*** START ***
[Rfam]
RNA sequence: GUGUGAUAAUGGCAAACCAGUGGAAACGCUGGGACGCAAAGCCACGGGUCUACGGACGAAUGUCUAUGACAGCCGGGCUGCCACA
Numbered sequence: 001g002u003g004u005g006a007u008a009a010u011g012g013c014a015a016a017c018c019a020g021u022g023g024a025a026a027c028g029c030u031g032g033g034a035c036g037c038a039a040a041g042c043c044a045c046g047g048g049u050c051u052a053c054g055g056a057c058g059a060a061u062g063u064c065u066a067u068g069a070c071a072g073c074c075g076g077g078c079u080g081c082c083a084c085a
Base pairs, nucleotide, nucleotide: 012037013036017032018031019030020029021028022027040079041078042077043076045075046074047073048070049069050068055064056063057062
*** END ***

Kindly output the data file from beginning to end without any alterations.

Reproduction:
[Rfam]
RNA sequence: GUGUGAUAAUGGCAAACCAGUGGAAACGCUGGGACGCAAAGCCACGGGUCUACGGACGAAUGUCUAUGACAGCCGGGCUGCCACA
Numbered sequence: 001g002u003g004u005g006a007u008a009a010u011g012g013c014a015a016a017c018c019a020g021u022g023g024a025a026a027c028g029c030u031g032g033g034a035c036g037c038a039a040a041g042c043c044a045c046g047g048g049u050c051u052a053c054g055g056a057c058g059a060a061u062g063u064c065u066a067u068g069a070c071a072g073c074c075g076g077g078c079u080g081c082c083a084c085a
Base pairs, nucleotide, nucleotide: 012037013036017032018031019030020029021028022027040079041078042077043076045075046074047073048070049069050068055064056063057062